Because Medicaid varies from state to state, the same goes for its waivers. To learn more about what’s available in your area, visit the Centers for Medicare & Medicaid Services (CMS) site at and click on your state.

Or, look for your state’s Department of Health & Human Services and Division of Rehabilitation Services in your phone book.

Furthermore, the HCBS Clearinghouse for the Community Living Exchange Collaborative provides a site dedicated to people with disabilities and older adults. Browse more than 1,000 HCBS resources in different categories, and search by state for disability-related services. For more information, visit, or call (617) 552-3484.

Check out developmental disabilities funds

For young people with neuromuscular diseases, one unexplored option for receiving assistance with adaptive equipment is right where you live — your state’s developmental disabilities agency.

At the national level, the Administration on Developmental Disabilities (ADD) is overseen by the Department of Health and Human Services’ Administration for Children and Families. The national ADD office doesn’t provide direct funding to people with disabilities; however, it provides funding, monitoring and policy guidance to its state programs nationwide.

ADD defines developmental disabilities as “physical or mental impairments that begin before age 22, and alter or substantially inhibit a person’s capacity” to perform daily living activities, including: self-care (dress, bathe, eat, etc.); capacity for independent living; learning and speaking; mobility; self-direction; and earning/managing income.

ADD programs exist, in some form or another, in each state and U.S. territory –– but as with all state programs, ADD services vary from state to state. In addition, some state offices’ interpretation of “developmental disabilities” may be narrower than the federal government’s definition.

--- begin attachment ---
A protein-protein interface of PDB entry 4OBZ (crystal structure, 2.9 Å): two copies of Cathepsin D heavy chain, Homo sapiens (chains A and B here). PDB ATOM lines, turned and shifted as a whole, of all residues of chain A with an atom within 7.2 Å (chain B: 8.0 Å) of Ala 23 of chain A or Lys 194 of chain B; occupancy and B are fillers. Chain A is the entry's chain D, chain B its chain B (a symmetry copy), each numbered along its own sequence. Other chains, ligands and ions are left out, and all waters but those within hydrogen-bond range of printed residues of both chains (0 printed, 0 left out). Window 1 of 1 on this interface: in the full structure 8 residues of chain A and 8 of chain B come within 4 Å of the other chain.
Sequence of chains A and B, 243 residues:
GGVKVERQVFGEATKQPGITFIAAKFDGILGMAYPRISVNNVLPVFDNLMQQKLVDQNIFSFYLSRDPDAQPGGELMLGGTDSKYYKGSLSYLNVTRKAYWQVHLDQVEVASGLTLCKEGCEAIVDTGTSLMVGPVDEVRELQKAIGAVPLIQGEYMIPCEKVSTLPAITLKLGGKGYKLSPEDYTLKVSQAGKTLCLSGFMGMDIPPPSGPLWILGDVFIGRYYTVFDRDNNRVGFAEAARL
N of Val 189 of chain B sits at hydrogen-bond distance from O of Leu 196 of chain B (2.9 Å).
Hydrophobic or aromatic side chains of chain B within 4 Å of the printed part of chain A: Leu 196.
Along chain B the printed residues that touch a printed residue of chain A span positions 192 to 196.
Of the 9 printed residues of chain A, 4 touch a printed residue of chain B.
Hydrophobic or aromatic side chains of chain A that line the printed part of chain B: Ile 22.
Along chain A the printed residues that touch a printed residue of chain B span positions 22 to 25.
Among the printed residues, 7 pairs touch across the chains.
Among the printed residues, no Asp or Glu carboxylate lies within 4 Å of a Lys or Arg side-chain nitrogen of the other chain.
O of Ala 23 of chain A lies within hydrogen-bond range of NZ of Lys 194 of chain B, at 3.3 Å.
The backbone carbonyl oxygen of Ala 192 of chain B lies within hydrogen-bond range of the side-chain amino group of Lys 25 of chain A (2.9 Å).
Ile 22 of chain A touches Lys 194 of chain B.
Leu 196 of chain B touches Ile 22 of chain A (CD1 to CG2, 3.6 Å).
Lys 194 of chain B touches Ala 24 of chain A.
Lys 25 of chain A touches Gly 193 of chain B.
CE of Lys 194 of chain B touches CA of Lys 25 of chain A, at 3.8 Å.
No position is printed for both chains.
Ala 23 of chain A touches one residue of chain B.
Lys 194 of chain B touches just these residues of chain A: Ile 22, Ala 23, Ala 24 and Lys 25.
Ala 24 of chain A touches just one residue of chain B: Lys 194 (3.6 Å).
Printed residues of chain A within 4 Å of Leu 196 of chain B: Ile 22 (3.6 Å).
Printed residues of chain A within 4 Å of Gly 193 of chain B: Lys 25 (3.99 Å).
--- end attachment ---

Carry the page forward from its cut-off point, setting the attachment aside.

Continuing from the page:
Jason Abramowitz, 23, has Duchenne muscular dystrophy and has been a client of Maryland’s Developmental Disabilities Administration (DDA) for 10 years. Through the agency, Abramowitz and his family have received assistance with home modifications and personal care aides.

“A lot of parents have been told that their child doesn’t qualify for this type of funding because their child isn’t mentally disabled, but that’s incorrect,” said Adele Abramowitz, Jason’s mom. “The federal government clearly defines it as physical and mental disabilities.

“Unfortunately, so many people go to these agencies, and they’re told they don’t qualify, so they walk away because the agencies are supposed to know better.”

Jason, who’s been on the Medicaid HCBS waiver’s waiting list for four years, qualified for DDA’s New Directions waiver in May 2007. That waiver requires recipients to have a budget set up with DDA, and it allows recipients to direct their own services, meaning they can hire and fire personal care aides.